Those open of­fices bio­phar­ma ex­ecs love so much? Most staffers hate them with a pas­sion

The next time you hear an ex­ec­u­tive boast about the cool new open of­fice de­sign they’ve adopt­ed to en­cour­age col­lab­o­ra­tion and the vi­ral spread of new ideas, keep this in mind: Most work­ers hate it.

How do we know? We asked. And the 606 re­spons­es we got left lit­tle to the imag­i­na­tion.

In­spired by As­traZeneca’s new Bay Area head­quar­ters in South San Fran­cis­co, where they’re pulling in work­ers from all around the re­gion in­to one new cen­ter, we pushed out a snap poll yes­ter­day to gauge the in­dus­try’s sen­ti­ment to this wild­ly pop­u­lar idea. 

The vote leaves lit­tle doubt where staffers would rather work. And it’s not in an open of­fice.

Among the opin­ions reg­is­tered, 80% said they hat­ed the idea of an open of­fice — and 43% of these peo­ple work in an open of­fice. There were 47% in tra­di­tion­al of­fices and about 10% who were work­ing re­mote­ly.

If you just con­cen­trate on staffers in an open of­fice, the num­bers get a lit­tle bet­ter for the new de­signs. But just a lit­tle. About 29% love them, 71% hate them. Clear­ly, most peo­ple in a tra­di­tion­al of­fice shud­der about the idea of be­ing forced in­to an open of­fice. And those re­mote work­ers? They’re not com­ing back in. Nine out of 10 put them in the “hate it” crowd.

You can find new fa­cil­i­ties like this from Lon­don to Philadel­phia, Boston and Shang­hai, as well as San Fran­cis­co. When­ev­er I’m shown around, ex­ecs al­ways like to ex­claim over their shin­ing digs and wide-open win­dows. But hit the el­e­va­tors and the staffers rarely hes­i­tate to com­plain. 

The theme is clear: Many peo­ple find that open of­fices are a rich source of in­ter­rup­tions and de­lay. 

Here are just a hand­ful of the pun­gent re­marks that came through from our poll:

Tak­ing a con­cept that might work in cre­ative/ad­ver­tis­ing and ap­ply­ing it un­think­ing­ly to sci­en­tif­ic work is ut­ter­ly mo­ron­ic. Re­search peo­ple al­ready mix and in­ter­act in the lab space; when they sit at their of­fice desk it is to work on da­ta and write, ac­tiv­i­ties where con­cen­tra­tion is need­ed. Most of my com­pa­ny is open-space, where peo­ple have to 1) mut­ter if they need to speak to each oth­er or on the phone, and 2) wear noise-can­celling head­phones when they need to con­cen­trate. Man­age­ment push­ing for open-space of­fice is ei­ther com­plete­ly ig­no­rant of what re­searchers ac­tu­al­ly need, or more like­ly just look­ing to cut costs, un­der the bu%^&^it guise of ‘in­creas­ing in­ter­ac­tions and col­lab­o­ra­tions’.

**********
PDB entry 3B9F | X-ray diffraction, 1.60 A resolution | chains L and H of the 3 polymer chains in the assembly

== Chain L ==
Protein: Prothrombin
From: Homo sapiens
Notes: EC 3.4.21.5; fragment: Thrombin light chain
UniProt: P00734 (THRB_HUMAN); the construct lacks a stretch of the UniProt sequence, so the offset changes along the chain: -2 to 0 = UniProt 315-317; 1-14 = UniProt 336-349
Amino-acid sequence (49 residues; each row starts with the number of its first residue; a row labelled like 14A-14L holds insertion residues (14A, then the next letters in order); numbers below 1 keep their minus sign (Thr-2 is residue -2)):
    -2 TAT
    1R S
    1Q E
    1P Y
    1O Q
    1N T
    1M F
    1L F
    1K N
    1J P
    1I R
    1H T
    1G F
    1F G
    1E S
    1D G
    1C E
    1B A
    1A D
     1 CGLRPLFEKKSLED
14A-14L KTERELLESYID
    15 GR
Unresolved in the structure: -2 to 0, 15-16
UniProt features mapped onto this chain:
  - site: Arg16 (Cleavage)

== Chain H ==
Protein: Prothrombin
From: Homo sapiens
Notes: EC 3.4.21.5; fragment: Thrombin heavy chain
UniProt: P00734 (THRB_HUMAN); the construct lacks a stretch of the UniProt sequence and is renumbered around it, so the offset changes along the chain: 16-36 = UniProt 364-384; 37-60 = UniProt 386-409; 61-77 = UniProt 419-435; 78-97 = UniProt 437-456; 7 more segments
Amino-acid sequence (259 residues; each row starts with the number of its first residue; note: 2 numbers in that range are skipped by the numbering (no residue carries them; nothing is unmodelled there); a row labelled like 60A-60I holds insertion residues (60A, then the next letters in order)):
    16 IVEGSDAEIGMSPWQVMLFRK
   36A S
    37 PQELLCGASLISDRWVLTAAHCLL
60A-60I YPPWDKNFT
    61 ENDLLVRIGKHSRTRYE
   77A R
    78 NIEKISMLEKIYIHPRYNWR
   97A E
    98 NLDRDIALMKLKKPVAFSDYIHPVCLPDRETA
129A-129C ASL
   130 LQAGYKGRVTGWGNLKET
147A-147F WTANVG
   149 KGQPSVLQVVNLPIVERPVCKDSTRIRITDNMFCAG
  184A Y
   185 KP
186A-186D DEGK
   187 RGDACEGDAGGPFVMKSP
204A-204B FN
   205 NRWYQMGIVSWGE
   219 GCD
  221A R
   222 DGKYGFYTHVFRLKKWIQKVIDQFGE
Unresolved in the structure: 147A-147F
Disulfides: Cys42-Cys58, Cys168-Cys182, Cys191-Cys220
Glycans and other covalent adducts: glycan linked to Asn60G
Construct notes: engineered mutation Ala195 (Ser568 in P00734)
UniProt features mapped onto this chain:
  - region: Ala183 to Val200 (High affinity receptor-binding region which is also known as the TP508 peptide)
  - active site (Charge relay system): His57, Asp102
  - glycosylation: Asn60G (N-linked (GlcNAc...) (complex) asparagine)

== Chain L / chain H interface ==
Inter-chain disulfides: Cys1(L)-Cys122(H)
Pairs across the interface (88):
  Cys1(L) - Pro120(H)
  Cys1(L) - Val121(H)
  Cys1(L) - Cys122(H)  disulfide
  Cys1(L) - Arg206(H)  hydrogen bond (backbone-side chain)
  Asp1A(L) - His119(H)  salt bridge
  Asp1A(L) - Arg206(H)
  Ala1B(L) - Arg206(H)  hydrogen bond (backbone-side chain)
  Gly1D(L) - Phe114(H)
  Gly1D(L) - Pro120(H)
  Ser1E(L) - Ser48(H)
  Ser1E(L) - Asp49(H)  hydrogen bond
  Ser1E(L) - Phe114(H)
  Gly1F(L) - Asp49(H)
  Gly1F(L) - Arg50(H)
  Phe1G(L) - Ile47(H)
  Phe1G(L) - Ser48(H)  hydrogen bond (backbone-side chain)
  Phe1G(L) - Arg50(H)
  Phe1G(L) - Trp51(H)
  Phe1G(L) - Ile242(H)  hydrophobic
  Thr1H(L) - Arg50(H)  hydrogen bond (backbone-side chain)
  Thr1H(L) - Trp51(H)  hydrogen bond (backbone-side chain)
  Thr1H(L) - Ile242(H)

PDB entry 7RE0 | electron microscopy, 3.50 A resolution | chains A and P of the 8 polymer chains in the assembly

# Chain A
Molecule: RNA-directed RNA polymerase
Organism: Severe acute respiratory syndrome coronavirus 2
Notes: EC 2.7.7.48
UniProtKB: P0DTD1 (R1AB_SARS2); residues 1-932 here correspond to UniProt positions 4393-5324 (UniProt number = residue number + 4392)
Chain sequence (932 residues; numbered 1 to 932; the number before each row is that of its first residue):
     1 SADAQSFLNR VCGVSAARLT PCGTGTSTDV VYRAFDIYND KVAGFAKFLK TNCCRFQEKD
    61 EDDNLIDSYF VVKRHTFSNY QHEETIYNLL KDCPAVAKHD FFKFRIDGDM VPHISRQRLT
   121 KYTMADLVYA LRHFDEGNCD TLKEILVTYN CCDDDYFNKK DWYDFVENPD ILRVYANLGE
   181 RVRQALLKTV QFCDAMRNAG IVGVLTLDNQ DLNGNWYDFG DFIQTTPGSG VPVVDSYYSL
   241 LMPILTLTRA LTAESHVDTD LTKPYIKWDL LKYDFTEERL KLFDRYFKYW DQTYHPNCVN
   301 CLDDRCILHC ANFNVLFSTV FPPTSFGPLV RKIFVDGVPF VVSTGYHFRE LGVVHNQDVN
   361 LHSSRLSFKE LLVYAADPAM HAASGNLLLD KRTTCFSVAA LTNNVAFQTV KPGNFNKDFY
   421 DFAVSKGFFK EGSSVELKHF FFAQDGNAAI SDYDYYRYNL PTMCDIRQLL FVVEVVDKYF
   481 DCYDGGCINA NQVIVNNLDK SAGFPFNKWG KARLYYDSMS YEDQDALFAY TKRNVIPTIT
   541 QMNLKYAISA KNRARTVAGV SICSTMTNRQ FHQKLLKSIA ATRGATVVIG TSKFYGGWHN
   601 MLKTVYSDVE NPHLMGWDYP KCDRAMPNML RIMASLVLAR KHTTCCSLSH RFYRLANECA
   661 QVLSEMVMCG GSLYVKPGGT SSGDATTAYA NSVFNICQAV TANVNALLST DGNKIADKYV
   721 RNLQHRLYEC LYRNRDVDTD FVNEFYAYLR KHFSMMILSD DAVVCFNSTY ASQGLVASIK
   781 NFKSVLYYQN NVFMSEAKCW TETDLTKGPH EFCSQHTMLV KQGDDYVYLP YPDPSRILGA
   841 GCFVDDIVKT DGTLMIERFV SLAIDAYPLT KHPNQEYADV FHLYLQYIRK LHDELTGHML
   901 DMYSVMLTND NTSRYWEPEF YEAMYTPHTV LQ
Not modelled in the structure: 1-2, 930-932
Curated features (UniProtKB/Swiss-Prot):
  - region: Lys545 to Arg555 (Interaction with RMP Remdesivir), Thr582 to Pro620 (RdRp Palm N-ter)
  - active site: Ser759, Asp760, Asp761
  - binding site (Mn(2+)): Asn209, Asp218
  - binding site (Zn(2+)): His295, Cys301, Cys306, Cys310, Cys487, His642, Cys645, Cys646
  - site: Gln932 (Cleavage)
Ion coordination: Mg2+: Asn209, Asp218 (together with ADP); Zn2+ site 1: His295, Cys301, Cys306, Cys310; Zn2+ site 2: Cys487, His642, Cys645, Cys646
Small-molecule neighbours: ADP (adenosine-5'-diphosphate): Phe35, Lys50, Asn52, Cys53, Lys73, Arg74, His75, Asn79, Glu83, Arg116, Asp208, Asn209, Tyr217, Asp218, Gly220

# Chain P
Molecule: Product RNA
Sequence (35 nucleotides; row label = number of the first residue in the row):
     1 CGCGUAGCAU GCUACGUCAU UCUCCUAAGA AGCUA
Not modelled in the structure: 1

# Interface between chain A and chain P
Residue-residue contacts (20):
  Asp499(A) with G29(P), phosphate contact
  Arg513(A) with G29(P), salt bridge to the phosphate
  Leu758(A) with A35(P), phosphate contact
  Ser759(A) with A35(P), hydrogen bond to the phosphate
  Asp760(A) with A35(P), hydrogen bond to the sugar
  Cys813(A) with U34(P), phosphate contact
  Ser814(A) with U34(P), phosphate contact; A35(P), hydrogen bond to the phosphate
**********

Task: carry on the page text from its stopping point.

Vi­su­al­ly stun­ning to their ar­chi­tects, but prac­ti­cal night­mares for those who have to work in them. Too much noise and too many in­ter­rup­tions dur­ing the day…en­claves and meet­ing rooms get booked to get work done in­stead of at your sta­tion. List could go on. Per­son­al ex­pe­ri­ence in two com­pa­nies with open of­fice con­cepts.

Im­pos­si­ble to con­cen­trate and fo­cus when every­one around you is blab­bing away about their f#@$%*g week­end plans.

I am dis­tract­ed by oth­ers, peo­ple tend to chat too much. I don’t say it is a com­plete­ly bad idea, but com­pa­nies should pro­vide qui­et space for peo­ple like me…Oth­er­wise the on­ly so­lu­tion is go­ing to the re­stroom and work in peace!

But let’s hear it from the rel­a­tive­ly few sup­port­ers as well:

As a pre­vi­ous in­tern at a phar­ma with­out open of­fices and a bioin­for­mat­ics in­tern at a biotech that does, there’s a huge ben­e­fit to hav­ing open of­fice spaces. It feels more col­lab­o­ra­tive and I feel projects es­pe­cial­ly com­pu­ta­tion­al ones work bet­ter when the sci­en­tist/user is right next to you.

It’s un­like­ly that ar­chi­tects at HOK and the rest of the in­dus­try will pay much heed. Open of­fices are al­so eco­nom­i­cal; the num­bers work bet­ter. Many are firm be­liev­ers in the cul­ture an open of­fice pro­motes. Biotech CEO Michael Gilman had this to say on Twit­ter:

For now there’s no open re­bel­lion. But watch out for the pitch forks. 

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Alice Shaw, Lung Cancer Foundation of America

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Hal Barron, GSK's president of R&D and CSO, speaks to Endpoints News founder and editor John Carroll in London at Endpoints' #UKBIO19 summit on October 8, 2019

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